Covid-19 billions beneficially doesn’t know her firm’s bank accounts
The owner of a company at the centre of a Sh4 billion scandal at the Kenya Medical Supplies Authority (Kemsa) told a parliamentary committee that she did not know the bank accounts of the firm.
Ivy Minyow told the Public Investments Committee (PIC) that she could neither re-member the name of the signatories of the accounts despite the fact money was being wired through the accounts.
Kilig Ltd received the highest amount in the tender involving the supply of Covid-19 related materials.“You want to tell the committee that in a company where you are the sole share-holder you cannot tell who the bank signatories are?” posed committee chairman Abdulswamad Nassir.
Minyow, 27, stunned the members after she revealed that she bought the firm for only Sh10,000 from former director Collins Wanjala.
A committee member Raphael Wanjala (Budalang’i) had to recuse himself from the hearing because he is Collins’ father.
“It was just a transfer from Wanjala to me, that explains the amount,” Minyow told the committee.
Kilig Limited was awarded a Sh4 billion tender for the procurement of 450,000 kits each valued at Sh9,000, through direct procurement, raising queries on how the tender was awarded.
Yesterday, Minyow insisted she could not remember all the banks her company had dealt with and could only tell of the build-ings housing them.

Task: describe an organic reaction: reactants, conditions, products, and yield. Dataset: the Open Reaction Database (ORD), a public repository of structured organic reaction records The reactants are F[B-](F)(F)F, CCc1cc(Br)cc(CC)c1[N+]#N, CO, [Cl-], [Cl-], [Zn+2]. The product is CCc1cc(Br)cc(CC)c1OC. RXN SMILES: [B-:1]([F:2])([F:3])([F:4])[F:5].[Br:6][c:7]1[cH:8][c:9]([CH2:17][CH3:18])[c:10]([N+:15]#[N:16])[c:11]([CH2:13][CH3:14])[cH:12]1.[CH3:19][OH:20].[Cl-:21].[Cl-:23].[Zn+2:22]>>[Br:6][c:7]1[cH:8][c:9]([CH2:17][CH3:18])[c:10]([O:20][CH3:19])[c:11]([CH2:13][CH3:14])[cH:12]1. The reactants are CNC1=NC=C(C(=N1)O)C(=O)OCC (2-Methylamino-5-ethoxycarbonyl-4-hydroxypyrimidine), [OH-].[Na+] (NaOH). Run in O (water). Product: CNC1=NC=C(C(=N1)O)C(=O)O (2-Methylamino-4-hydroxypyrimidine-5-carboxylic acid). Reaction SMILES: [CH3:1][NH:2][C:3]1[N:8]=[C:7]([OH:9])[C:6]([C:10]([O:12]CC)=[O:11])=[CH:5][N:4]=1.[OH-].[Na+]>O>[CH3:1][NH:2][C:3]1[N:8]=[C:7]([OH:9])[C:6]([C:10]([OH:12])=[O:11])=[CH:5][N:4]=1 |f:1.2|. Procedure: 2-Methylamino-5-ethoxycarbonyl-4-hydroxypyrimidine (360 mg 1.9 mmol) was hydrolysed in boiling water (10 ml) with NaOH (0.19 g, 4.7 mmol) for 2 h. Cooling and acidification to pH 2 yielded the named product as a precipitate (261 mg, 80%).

“I know of Equity Bank and SBM Bank. I wish to seek for time to go through my documents and see if I can trace some of the ones that you need,” she told the committee.
Nassir gave her five minutes to call her office and associates for the information but even after she came back she did not have anything to show.
Asked by Nassir who the signatories of the company accounts were, Minyow said she did not have an accurate answer.She further told the committee that she did not have any information on her Chinese business partners who sold the company shares to her.
It was at this juncture that Ruaraka MP Tom Kajwang’ warned her against shielding her partners in the company as she would suffer alone as they wine and dine at their homes.
“I sympathise with you. The advisers you are shielding will not be with you when you go down,” Kajwang’ told her.
Nassir told the witness that the commit-tee would not tire to find the truth no matter the efforts to frustrate members.The committee heard that Kilig Limited changed ownership five times before it was awarded the tender.
The company was registered on January 22, 2020, by two investors before it changed hands, bringing on board Minyow.
Form CR6 tabled before the committee by Registrar of Companies Sarah Ndung’u showed that as of April 15, 2020, the com-pany was owned by Willbroda Gachoka and Zhu Jinping, a Chinese investor.
They, however, transferred their shares to Collins Bush Wanjala, but on May 7, 2020, he resigned as a shareholder and sold his 1,000 shares to Minyow.
“According to the records relating to Kilig Limited held by the Registrar as at December 22, 2020, the names of the shareholders are Minyow with 1,000 shares,” Ndung’u told the committee.
But when she appeared before the committee last December, Minyow said she was the company lawyer when the com-pany was registered.
She said she registered the company on January 22 last year.Her company was handpicked and handed a Sh4 billion offer to supply hundreds of thousands of Personal Protective Equipment (PPEs).